When fly fishermen think of the Missouri River, most think of the stretch below Holter Dam near Craig, Montana. The Missouri there is a typical tailwater trout tiver – complete with all the hatches and insane numbers of trout per mile. When South Dakota fly fishermen think of the same river, we most often think of the Pierre, South Dakota section. While this is a strange location to think of in terms of trout fly fishing opportunities, there’s a pretty healthy population of Rainbow trout – which are supplemented by stocking each Spring – that are available to the fly fishermen that’s looking for something a bit more adventurous!
For our purposes, we’re mostly talking about trout fishing in Pierre before April 1st. The South Dakota Game, Fish, and Parks stocks small trout then, and it makes it significantly more difficult to catch the larger fish. Because of this, depending on the year we can have anywhere from a couple months to a week or two to target the larger trout, depending when the ice comes off. Generally, we fish in the marina below the dam. For whatever reason it seems to have the highest concentration of trout and they’re easiest to find and fish for in the marina. I think it’s because they follow the current into it, and then end up near the back of it and find all sorts of food to eat as well, so they chill out there. We headed over Sunday afternoon to fish on Monday, and ended up doing really well!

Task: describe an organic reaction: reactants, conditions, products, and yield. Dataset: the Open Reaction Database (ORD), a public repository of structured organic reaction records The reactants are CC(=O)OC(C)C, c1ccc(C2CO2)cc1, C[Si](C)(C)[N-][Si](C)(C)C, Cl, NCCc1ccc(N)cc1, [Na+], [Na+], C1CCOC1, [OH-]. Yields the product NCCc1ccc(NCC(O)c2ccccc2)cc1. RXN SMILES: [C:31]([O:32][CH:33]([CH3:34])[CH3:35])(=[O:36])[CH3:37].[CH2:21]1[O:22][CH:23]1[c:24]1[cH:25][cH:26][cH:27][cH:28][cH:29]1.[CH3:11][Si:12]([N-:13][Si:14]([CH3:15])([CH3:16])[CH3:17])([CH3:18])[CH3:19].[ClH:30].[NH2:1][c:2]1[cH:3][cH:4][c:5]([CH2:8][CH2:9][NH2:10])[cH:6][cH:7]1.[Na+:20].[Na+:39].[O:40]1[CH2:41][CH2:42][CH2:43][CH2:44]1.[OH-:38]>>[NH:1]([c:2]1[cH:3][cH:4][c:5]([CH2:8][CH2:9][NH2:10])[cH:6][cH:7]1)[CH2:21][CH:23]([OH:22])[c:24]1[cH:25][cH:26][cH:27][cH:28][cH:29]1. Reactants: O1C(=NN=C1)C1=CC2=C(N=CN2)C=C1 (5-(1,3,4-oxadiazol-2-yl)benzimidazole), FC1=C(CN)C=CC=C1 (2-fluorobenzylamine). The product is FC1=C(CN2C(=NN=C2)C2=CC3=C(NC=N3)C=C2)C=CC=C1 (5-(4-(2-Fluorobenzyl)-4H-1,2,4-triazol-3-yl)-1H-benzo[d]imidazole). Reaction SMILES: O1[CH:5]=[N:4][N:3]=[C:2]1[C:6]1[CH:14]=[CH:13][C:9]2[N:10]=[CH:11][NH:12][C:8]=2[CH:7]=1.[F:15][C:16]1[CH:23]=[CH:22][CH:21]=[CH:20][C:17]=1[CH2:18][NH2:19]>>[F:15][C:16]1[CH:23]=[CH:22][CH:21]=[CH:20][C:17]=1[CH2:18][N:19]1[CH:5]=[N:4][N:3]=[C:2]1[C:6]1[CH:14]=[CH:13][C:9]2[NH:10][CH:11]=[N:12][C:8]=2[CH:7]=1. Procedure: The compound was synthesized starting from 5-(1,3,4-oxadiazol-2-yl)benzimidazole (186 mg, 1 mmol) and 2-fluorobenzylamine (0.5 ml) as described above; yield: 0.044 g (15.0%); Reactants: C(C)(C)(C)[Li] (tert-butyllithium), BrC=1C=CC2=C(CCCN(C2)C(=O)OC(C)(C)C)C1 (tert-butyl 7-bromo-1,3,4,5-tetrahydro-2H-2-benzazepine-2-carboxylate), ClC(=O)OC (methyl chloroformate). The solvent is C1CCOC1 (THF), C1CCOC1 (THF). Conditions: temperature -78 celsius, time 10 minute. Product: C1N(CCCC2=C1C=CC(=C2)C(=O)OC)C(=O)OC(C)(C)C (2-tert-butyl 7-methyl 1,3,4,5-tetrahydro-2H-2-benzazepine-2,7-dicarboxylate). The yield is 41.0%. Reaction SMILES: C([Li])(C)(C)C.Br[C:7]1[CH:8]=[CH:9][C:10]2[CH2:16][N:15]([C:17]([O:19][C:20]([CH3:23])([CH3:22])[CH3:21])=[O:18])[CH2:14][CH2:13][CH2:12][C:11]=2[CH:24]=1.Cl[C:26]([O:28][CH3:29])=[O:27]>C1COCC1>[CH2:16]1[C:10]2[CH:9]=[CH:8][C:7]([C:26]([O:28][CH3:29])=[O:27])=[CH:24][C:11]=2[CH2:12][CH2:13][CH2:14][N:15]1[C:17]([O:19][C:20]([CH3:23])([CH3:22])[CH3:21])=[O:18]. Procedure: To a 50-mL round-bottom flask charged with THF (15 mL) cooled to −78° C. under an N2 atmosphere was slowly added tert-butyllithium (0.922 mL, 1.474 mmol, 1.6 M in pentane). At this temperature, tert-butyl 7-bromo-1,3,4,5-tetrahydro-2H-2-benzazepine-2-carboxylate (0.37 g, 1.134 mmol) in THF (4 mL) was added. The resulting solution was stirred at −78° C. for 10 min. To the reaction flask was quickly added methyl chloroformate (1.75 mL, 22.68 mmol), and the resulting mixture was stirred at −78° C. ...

We woke up to cold, humid, and foggy weather. Not exactly what the weatherman had predicted, but that’s par for the course it seems with Pierre. We started fishing around 8 or so, and quickly had frozen feet about 30 minutes later. I didn’t take a water temperature, but it wasn’t much above 40 if it was even that warm. We were all rigged up with double nymphs below a Strike Foundry Lil’ Nugget – a somewhat boring, but effective way to fish. The universally accepted way to fish this rig is to cast it out, throw a big mend into the wind, and either let it dead drift or work it back to you with small strips. I’m more of a strip it back kind of guy, as it’s a bit more interesting, but both methods are effective. Karl hooked the first fish, and Shaun and I quickly started catching fish too. A number of flies worked, but Boat Anchor Scuds, Jig Soft Spots, Red Butts, and Tungsten Rainbow Czechs all caught fish. Once the wind came up and the water got a bit on the dirty side, I switched over to 3x and tied on a white bugger under the indicator and caught quite a few fish doing that as well. It was almost like fishing a popping cork for Redfish – cast out, and retrieve it with short pops and varying pauses.
Fishing at Pierre for trout is a different experience than most trout fishing, but it’s a good time and you have the possibility to catch some really, really big fish! If you’re headed over, stop by the shop and we can show you where to go, what to use, and get you set up for success.